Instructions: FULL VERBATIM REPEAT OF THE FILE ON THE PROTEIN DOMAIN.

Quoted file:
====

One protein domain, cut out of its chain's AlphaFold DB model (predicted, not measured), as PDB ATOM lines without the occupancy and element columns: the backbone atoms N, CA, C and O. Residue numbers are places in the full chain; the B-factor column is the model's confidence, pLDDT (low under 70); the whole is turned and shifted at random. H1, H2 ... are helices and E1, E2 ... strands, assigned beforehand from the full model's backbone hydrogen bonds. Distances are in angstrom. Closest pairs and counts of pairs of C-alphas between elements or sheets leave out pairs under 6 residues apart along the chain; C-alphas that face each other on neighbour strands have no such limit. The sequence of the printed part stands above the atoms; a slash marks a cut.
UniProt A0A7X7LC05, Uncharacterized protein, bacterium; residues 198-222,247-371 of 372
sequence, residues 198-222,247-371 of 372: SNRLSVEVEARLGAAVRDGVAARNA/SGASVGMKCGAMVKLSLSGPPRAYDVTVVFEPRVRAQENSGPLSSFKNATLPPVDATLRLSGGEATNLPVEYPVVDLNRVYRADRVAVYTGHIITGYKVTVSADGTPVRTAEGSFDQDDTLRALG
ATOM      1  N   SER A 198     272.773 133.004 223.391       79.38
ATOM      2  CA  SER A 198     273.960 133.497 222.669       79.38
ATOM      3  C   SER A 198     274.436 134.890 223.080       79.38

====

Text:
One protein domain, cut out of its chain's AlphaFold DB model (predicted, not measured), as PDB ATOM lines without the occupancy and element columns: the backbone atoms N, CA, C and O. Residue numbers are places in the full chain; the B-factor column is the model's confidence, pLDDT (low under 70); the whole is turned and shifted at random. H1, H2 ... are helices and E1, E2 ... strands, assigned beforehand from the full model's backbone hydrogen bonds. Distances are in angstrom. Closest pairs and counts of pairs of C-alphas between elements or sheets leave out pairs under 6 residues apart along the chain; C-alphas that face each other on neighbour strands have no such limit. The sequence of the printed part stands above the atoms; a slash marks a cut.
UniProt A0A7X7LC05, Uncharacterized protein, bacterium; residues 198-222,247-371 of 372
sequence, residues 198-222,247-371 of 372: SNRLSVEVEARLGAAVRDGVAARNA/SGASVGMKCGAMVKLSLSGPPRAYDVTVVFEPRVRAQENSGPLSSFKNATLPPVDATLRLSGGEATNLPVEYPVVDLNRVYRADRVAVYTGHIITGYKVTVSADGTPVRTAEGSFDQDDTLRALG
ATOM      1  N   SER A 198     272.773 133.004 223.391       79.38
ATOM      2  CA  SER A 198     273.960 133.497 222.669       79.38
ATOM      3  C   SER A 198     274.436 134.890 223.080       79.38